Passing the Back-to-School-Tool Sniff Test…

At work, I often engage with various educators and educational leaders on a number of ed. tech related projects. Away from work however, I have a small but pesky group of teachers who I relate to more as friends than as colleagues or control group members or use case study subjects.

Not to say I don’t ask them to help me out on occasion in those roles, I do…but with them, I can at least have a beer afterwards and finish the conversation with, “See you Sunday at Kim’s house for the season kickoff party.” In turn, these folks often ask me, off the clock, if I’ve seen anything worth sharing. Despite how well I know some of them, they always seem leery and cautious in asking. Its understandable, they’ve been abused by over-zealous technology coordinators and over-ambitious ed. tech marketeers these past few years. They are weary of hearing about the latest and greatest, but will on occasion afford me some access to their curiosity in the hopes that I too don’t abuse it.

They’ve become numb I guess due to all of the marketing and hyperbolized promises that surrounds some online tool that gets touted as the newest CCSS aligned, portfolio-based, authentic assessment engine but ends up essentially being a web-based version of PowerPoint with questions.

Ultimately, they know that in a given month of work I see LOTS of stuff and test LOTS of claims. They also know that I am very pragmatic if not a downright jerk in how I view most classroom software and applications. Some of my opinions have not garnered favor with many a well-funded start-up trying their damnedest to get their color of Koolaid stained upon the lips of teachers and students abroad.

However, when I do see an occasional good tool, I’m happy to share. I thought maybe I’d try posting them over the next week or so for anyone interested. Here are a few I’ve found to “not-suck” for my Back to School colleagues out there. On this post, I will focus on tools that let you search for stuff and make things out of them.

Edpuzzle (https://edpuzzle.com)

  • Find videos by topic
  • Crop videos
  • Add notes (text or audio)
  • Embed questions into video

EDpuzzle

Its not a puzzle actually. It is a simple way to put in a search term like Photosynthesis or Ratios or American Revolution and find any number of online videos on the topic. It cross-references free, legitimate video providers like National Geographic, TED, Khan, YouTube, TeacherTube, etc…AND THEN let’s you modify the video with easy cropping to get just the clip you want, and embed notes or audio to the video or even questions directly into the clip. If you want you can add students to your account and create classes and then “assign” the video to your students via email and an access code. When students go in and watch video and answer questions, you see where they are at, what they’ve watched, and any answers they’ve submitted. All free. Very easy to set up and use.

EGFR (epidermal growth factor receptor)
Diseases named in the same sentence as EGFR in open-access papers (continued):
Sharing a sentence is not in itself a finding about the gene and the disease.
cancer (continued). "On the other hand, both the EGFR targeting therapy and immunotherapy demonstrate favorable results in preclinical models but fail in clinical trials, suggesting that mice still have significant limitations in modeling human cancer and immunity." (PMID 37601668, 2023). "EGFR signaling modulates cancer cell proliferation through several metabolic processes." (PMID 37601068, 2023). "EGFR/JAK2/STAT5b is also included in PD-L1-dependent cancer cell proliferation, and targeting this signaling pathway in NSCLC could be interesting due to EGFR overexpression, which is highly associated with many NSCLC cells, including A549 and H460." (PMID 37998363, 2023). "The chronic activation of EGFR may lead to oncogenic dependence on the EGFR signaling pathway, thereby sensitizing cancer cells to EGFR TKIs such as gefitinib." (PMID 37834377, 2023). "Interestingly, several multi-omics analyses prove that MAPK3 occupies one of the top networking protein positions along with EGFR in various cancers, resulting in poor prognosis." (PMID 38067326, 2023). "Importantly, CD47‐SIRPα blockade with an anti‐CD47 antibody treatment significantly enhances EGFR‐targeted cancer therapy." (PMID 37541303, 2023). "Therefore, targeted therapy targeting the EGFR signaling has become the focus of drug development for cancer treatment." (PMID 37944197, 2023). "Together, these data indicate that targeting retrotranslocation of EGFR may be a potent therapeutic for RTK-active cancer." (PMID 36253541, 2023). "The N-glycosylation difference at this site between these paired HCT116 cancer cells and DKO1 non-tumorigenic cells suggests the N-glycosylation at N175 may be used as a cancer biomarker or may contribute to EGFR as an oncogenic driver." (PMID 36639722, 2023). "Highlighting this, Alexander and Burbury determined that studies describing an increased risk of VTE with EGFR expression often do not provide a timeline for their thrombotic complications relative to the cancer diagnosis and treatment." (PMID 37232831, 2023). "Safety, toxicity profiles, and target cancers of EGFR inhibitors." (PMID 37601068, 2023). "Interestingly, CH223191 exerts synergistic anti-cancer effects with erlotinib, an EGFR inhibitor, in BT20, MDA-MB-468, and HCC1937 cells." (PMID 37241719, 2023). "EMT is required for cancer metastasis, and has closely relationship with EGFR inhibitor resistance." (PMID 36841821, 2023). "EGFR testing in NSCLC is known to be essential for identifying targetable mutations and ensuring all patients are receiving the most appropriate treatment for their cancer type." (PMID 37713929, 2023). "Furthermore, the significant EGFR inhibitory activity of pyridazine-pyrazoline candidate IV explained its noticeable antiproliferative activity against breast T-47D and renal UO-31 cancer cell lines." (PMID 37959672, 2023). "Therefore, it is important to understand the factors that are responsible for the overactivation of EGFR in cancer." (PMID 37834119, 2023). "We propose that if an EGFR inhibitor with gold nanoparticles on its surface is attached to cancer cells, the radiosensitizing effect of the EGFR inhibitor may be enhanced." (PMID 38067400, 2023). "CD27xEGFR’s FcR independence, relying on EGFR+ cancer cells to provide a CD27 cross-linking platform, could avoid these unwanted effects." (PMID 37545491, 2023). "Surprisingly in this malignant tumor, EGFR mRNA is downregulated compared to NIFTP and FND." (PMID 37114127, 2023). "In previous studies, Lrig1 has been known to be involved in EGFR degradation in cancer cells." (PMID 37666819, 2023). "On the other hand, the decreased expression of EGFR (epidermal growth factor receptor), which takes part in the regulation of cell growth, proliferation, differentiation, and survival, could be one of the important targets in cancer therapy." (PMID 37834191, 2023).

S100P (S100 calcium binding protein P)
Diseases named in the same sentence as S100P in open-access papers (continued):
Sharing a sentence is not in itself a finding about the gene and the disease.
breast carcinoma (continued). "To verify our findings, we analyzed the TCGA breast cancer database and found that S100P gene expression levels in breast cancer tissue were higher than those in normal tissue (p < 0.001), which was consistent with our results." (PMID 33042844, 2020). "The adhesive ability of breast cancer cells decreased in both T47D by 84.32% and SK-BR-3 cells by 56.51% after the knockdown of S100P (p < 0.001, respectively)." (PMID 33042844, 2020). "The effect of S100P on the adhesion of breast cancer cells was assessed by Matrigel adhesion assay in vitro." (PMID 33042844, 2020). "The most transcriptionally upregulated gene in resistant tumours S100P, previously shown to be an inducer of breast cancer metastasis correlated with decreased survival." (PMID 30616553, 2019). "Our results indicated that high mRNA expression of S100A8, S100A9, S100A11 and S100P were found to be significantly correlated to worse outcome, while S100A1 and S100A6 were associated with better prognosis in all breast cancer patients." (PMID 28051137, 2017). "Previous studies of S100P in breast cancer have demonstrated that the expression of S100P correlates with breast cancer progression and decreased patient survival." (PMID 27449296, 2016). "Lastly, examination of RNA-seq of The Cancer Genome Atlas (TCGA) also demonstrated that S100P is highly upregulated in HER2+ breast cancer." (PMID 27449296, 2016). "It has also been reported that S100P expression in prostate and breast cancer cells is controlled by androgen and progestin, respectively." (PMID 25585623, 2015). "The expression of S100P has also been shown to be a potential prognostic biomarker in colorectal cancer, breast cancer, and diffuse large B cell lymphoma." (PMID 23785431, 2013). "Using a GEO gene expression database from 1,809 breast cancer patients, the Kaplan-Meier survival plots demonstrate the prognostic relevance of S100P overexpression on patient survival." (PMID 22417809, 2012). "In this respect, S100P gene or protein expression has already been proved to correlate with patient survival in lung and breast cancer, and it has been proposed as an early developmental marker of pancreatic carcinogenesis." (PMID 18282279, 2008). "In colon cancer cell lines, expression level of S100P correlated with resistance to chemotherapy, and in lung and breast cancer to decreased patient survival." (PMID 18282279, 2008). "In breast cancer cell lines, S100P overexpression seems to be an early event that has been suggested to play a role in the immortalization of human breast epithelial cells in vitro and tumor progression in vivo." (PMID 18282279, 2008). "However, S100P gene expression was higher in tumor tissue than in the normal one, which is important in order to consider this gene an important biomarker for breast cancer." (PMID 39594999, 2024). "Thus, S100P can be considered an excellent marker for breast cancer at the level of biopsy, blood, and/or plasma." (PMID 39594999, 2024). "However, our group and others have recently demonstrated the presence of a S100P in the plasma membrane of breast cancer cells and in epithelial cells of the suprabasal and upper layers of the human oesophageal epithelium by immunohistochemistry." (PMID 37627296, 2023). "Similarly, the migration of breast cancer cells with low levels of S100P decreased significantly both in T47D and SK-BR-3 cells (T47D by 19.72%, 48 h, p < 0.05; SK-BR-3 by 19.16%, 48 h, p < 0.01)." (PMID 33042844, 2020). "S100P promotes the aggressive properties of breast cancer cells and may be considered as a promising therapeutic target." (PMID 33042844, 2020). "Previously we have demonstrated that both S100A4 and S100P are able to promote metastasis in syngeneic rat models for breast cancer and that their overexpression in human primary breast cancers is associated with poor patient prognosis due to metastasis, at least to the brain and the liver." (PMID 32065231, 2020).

OpenEd (https://www.opened.io)

  • Search for online resources
  • Big list of resource partners
  • Filter by standards, topics
  • Add your own information and create playlists

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One, big search tool for online instructional resources. Like many platforms of this ilk, youcan search by a list of topics (Math, English, History, etc.) or by Common Core Standards or even by SBAC or PARCC. If you are a teacher, you should know what those last two are, if not, look it up. You can filter for types of resources you want to see like Assessments, Games, Lessons, Activities, Videos, Questions, etc…and then if you want, add them into a “playlist” or even build them into a course. I’ve found that this site has a really credible list of resource partners that have their materials integrated into this one source. So you should be able to find something of value and use in the classroom almost every time.

Blendspace (https://www.blendspace.com)

 

  • Search for resources or media
  • Simple search by keyword across many sources
  • Assemble into mosaic and embed quizzes

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Yes, I did make fun of this company some months ago, but that was just due to their name change and the form mail they used to announce it. But, I did like it even back then. It is simple, no CCSS aligned searches, no topic directory, just put in a term you want to search for and find stuff online from Google, YouTube, OpenED (mentioned above), etc…because those engines are integrated into this tool. Once you find items you merely drag and drop them into your canvas and it creates a quilt-like mosaic of your items or a more uniform grid or list (you set it how you want it). You can then pop in the occasional quiz or additional information as separate squares into that pattern and then set up your class of students and have them access and complete as assigned.

So there ya go. Take it or leave it, I have no vested interest in any of these…although, full disclosure, I was excited to see Learning Registry cited as one of the sources delivering materials into the OpenED platform. (Our office has been working on that metadata-structure to be used precisely in this way to help enrich resource queries and returns for teachers via search tools, so yay.) This picture was based on a search in OpenED for Tectonics.

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By | 2022-03-14T11:25:19+00:00 August 31st, 2014|